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Greg Covey
07-23-2005, 01:17 AM
Hi,

My Great Planes Lil Toni Racer has been converted to clean and quiet electric power using a Kontronic Brushless 600 Set and a 7-cell Kokam 3.2AH pack.

It uses a Jeti-77amp Opto ESC and APC 14x7 prop for ballistic speed which the fiberglass fuselage and sheeted wing design allow it to turn on a dime!

Be sure to watch it fly at the upcoming NEAT Fair on September 16th - 18th.

Mike Parsons
07-23-2005, 01:31 AM
Cool. I like the Toni

-Mike

admin
07-23-2005, 02:45 AM
Hi,


Be sure to watch it fly at the upcoming NEAT Fair on September 16th - 18th.

Watch it? I want to fly it :)

I have one here still NIB and might follow your setup for a conversion on mine.

Greg Covey
07-24-2005, 01:13 AM
I'll post some flying shots soon from this weekend's event. Most folks can't believe it's electric!

bwillhite
07-30-2005, 04:48 PM
Any chance for more details? Which Kontronic 600, gear ratio, pics of the batts mounted?

I would love to have an e-conversion that uses close to the same size prop as the glow version. The 22x12 on my Funtana 90 looks a little funny!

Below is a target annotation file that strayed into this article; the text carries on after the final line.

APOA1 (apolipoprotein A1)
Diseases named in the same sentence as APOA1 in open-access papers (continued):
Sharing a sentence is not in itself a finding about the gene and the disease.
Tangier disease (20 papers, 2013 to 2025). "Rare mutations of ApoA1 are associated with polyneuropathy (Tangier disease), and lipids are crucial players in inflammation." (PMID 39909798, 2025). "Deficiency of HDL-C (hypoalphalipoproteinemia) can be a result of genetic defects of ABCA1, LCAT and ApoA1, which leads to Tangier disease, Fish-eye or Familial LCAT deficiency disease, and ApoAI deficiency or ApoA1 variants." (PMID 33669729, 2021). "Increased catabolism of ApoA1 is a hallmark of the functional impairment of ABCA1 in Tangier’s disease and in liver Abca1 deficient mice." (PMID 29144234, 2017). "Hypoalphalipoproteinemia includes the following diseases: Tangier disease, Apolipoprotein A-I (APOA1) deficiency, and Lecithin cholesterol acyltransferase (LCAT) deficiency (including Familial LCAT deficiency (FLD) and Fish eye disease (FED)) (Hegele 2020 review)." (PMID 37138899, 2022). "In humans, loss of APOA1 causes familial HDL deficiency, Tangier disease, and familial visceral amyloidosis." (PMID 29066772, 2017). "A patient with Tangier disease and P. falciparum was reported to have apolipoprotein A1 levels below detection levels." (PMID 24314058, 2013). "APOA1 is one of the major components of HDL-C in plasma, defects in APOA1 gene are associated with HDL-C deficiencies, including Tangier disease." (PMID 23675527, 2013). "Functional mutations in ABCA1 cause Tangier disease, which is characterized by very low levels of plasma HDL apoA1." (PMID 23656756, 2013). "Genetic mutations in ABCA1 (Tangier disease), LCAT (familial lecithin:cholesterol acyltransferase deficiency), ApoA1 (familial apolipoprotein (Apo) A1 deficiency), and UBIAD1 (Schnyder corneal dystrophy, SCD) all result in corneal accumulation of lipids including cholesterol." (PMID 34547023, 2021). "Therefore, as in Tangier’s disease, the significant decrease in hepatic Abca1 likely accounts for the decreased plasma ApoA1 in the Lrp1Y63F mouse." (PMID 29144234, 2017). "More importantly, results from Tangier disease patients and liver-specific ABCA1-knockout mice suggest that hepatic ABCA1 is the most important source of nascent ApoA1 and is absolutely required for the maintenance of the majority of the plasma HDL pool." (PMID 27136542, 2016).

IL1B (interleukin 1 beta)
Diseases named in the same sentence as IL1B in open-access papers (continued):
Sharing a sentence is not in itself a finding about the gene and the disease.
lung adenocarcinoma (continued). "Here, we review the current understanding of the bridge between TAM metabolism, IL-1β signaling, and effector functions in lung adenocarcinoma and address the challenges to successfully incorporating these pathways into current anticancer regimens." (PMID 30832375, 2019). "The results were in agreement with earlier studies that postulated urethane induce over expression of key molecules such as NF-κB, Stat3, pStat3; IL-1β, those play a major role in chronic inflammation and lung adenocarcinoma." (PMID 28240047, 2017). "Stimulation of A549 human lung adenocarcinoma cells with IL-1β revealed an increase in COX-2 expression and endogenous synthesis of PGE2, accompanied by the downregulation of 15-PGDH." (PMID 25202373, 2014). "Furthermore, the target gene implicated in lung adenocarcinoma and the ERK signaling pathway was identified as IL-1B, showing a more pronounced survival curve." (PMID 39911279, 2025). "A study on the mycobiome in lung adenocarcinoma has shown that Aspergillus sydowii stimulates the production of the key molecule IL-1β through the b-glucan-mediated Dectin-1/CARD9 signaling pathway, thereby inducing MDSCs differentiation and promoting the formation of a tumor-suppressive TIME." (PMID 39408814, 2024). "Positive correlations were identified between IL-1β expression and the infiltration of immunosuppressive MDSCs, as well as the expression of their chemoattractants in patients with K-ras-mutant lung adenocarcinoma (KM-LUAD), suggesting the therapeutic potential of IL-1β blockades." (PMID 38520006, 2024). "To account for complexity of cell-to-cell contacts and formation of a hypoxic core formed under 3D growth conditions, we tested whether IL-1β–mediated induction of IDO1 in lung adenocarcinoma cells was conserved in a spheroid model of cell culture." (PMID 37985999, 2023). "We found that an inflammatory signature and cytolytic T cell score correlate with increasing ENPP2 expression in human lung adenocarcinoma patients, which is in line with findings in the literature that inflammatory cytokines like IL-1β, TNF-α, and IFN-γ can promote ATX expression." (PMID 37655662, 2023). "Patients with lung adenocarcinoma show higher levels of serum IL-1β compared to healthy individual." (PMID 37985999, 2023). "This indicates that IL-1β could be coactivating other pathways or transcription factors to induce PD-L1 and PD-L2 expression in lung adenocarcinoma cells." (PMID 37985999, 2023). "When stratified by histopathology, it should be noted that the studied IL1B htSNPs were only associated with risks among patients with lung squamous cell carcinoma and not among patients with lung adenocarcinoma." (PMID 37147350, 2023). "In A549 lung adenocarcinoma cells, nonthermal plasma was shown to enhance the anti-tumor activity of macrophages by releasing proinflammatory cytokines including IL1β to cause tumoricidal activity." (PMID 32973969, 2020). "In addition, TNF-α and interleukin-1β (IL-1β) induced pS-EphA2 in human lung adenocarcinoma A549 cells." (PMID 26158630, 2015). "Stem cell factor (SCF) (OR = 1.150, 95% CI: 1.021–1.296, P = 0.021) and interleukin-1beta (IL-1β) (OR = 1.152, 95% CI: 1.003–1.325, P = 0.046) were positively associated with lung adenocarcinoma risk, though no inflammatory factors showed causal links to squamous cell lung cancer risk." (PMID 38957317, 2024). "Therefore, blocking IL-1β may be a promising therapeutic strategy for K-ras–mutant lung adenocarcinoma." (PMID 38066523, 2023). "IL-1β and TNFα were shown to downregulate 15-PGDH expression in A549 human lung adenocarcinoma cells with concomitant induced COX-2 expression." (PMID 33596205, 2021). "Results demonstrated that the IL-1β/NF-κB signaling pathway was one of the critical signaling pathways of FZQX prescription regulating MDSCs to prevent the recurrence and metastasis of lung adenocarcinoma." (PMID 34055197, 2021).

Great Job!

Brian

Greg Covey
08-04-2005, 01:10 PM
My electric conversion of the Great Planes Little Toni featured the Kontronik Brushless Set 600 power system. The Kontronik Brushless Sets are distributed exclusively by Great Planes in the USA. They come in different sizes of matched components to eliminate the guesswork of choosing the right parts to power your model. Kontronik’s high-efficiency brushless motors and matching Electronic Speed Controllers (ESCs) come with pre-mounted gearboxes that allow the use of larger prop sizes to out-perform a .60-size glow engine. The Kontronik plug-n-play brushless components help provide an easy conversion from glow to electric power. With no gas or glow engine accessories to buy, the unparalleled reliability of the Kontronik Brushless Sets provide a clean, quiet, and attractive choice for today’s R/C modeler.